The situation is growing increasingly worrisome in Guangdong province, which is centered around the city of Guangzhou, the fifth-largest in China.

Guangzhou is at the center of a massive conurbation stretching out all the way to Shenzen, and to the other neighboring cities of Foshan, Dongguan, Zhongshan and several other neighboring provinces. This agglomeration is one of the largest of its kind on Earth, home to more than 100 million. City officials announced five new infections, two locals and three foreigners. With more than 270 confirmed cases, this well-connected and economically important province is behind only Hubei and Zhejiang in terms of number of cases.

Now that several countries have copies of the coronavirus genome, the race for a workable vaccine is intensifying. Russia joined that race on Wednesday after receiving a copy of the virus genome from China, Russian state media reported on Wednesday. The US said on Tuesday that it would take three months to start initial trials for a vaccine that it’s developing, and three further months to gather data.

In Hong Kong, infectious diseases expert Professor Yuen Kwok-yung said on Tuesday that the city’s researchers had stumbled on a vaccine, but that it would take months to test on animals and at least another year to conduct trials on humans before it could be confirmed ready for human use. Scientists in Melbourne said they grew the virus from a patient sample, which could prove a “game-changer” in combating the outbreak. It was the first time the virus had been grown in a cell culture outside China (here’s hoping it isn’t misused as a potential bioweapon).

After confirming the first case of human-to-human transmission in Japan, health officials in Tokyo have shared more information about the case with the press: The man did not travel to Wuhan but drove buses with tour groups from the city twice this month. The man is in his 60s and lives in Nara Prefecture, according to the Japan Times.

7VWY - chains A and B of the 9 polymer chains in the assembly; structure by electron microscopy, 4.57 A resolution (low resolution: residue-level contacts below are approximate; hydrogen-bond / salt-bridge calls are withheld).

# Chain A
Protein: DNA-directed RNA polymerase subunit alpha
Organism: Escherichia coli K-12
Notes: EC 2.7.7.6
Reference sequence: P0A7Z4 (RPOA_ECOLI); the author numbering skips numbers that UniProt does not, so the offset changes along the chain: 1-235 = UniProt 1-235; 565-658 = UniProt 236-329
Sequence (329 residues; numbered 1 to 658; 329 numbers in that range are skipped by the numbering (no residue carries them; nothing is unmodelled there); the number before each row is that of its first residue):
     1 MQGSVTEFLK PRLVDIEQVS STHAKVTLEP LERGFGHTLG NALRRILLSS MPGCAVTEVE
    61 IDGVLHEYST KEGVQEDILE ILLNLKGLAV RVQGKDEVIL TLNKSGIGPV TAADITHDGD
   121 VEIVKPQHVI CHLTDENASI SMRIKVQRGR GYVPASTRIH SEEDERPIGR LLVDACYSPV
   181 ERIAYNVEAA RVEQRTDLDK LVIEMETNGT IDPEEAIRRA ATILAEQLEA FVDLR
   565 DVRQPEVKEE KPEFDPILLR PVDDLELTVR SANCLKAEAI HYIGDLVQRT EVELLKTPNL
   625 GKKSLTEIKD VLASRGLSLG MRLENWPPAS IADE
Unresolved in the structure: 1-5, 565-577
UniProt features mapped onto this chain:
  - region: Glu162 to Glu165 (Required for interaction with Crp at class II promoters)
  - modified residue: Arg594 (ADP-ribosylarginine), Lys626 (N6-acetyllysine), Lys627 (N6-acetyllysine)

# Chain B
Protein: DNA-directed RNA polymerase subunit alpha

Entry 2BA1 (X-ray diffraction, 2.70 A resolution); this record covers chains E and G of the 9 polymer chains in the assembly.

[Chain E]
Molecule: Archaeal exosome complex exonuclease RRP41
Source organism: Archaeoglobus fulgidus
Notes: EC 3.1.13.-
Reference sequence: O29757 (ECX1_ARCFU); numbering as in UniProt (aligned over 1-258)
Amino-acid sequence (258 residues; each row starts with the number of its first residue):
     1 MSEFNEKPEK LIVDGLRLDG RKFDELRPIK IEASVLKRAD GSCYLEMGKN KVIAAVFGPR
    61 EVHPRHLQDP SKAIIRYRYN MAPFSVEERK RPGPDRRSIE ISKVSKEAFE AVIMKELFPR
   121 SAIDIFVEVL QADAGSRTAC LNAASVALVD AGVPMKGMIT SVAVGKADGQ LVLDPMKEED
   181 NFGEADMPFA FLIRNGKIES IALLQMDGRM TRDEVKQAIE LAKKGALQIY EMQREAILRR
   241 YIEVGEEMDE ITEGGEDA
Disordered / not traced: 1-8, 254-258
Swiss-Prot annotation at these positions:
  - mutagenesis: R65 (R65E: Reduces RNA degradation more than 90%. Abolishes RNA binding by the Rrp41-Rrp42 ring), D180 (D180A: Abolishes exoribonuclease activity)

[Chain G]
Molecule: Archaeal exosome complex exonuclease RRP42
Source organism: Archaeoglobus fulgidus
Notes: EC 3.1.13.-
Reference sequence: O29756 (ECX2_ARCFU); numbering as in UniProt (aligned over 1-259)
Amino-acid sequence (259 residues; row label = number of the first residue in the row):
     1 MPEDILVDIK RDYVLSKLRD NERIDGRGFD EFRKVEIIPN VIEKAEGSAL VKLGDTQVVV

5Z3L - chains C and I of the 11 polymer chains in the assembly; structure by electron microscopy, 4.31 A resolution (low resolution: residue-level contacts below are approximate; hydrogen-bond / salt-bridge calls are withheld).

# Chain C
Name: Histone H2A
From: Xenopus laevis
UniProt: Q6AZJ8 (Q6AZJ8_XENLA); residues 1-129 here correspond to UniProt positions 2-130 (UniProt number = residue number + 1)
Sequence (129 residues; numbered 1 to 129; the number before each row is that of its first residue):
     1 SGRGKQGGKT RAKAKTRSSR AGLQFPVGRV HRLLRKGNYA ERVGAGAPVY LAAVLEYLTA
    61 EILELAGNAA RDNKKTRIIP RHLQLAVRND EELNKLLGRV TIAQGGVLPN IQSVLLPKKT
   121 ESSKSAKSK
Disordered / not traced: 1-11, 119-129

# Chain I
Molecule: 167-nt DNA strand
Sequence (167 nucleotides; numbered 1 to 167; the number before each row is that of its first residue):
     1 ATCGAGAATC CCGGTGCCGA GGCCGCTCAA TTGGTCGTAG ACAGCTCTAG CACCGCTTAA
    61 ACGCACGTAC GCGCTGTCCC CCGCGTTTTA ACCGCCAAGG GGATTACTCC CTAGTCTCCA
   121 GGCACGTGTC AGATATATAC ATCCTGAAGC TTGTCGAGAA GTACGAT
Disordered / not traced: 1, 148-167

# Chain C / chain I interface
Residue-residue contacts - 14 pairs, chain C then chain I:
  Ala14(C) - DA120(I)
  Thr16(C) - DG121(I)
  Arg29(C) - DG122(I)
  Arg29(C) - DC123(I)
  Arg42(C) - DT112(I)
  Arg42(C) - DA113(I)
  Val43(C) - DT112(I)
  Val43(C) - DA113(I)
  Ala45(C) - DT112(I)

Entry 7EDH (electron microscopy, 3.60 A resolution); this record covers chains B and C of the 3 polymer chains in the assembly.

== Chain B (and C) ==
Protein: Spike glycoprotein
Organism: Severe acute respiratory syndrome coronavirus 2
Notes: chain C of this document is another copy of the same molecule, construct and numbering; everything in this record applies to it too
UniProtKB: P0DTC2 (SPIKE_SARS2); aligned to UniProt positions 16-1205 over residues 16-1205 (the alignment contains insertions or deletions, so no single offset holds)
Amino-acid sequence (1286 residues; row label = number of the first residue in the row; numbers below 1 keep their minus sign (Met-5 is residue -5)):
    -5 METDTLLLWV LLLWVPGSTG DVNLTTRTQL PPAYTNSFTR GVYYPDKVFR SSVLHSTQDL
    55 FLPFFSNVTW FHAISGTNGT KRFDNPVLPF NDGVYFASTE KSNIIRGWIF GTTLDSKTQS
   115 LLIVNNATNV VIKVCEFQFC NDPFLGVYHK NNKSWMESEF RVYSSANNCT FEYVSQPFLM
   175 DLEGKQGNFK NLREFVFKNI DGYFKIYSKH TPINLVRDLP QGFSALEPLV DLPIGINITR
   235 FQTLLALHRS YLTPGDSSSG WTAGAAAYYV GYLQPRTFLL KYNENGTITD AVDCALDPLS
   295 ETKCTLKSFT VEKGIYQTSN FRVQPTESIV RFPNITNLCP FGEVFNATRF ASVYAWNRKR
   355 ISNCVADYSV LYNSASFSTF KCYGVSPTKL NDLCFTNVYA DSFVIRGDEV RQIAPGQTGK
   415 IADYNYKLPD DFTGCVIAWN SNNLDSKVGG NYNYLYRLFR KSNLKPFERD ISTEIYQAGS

Overnight, the first case of the virus in the Middle East have been confirmed in the United Arab Emirates, according to the country’s Ministry of Health and Community Protection. The 4 infected patients are members of a family that had traveled from Wuhan. In its statement, the health ministry reported the family as being in a stable condition under medical observation, according to CNBC.

As hysteria surrounding the outbreak grows, SCMP reports that resentment toward people from Wuhan is growing across China, as provincial authorities ramp up screenings of those from Wuhan, and citizens build unauthorized roadblocks to keep strangers out of their towns.

Meanwhile, President Xi said Wednesday that “preventing and containing the virus remains a severe and complex task,” a follow up to his claims that China would do whatever is necessary to contain the “demon” virus.

Tyler Durden

Wed, 01/29/2020 – 09:58

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Author: Tyler Durden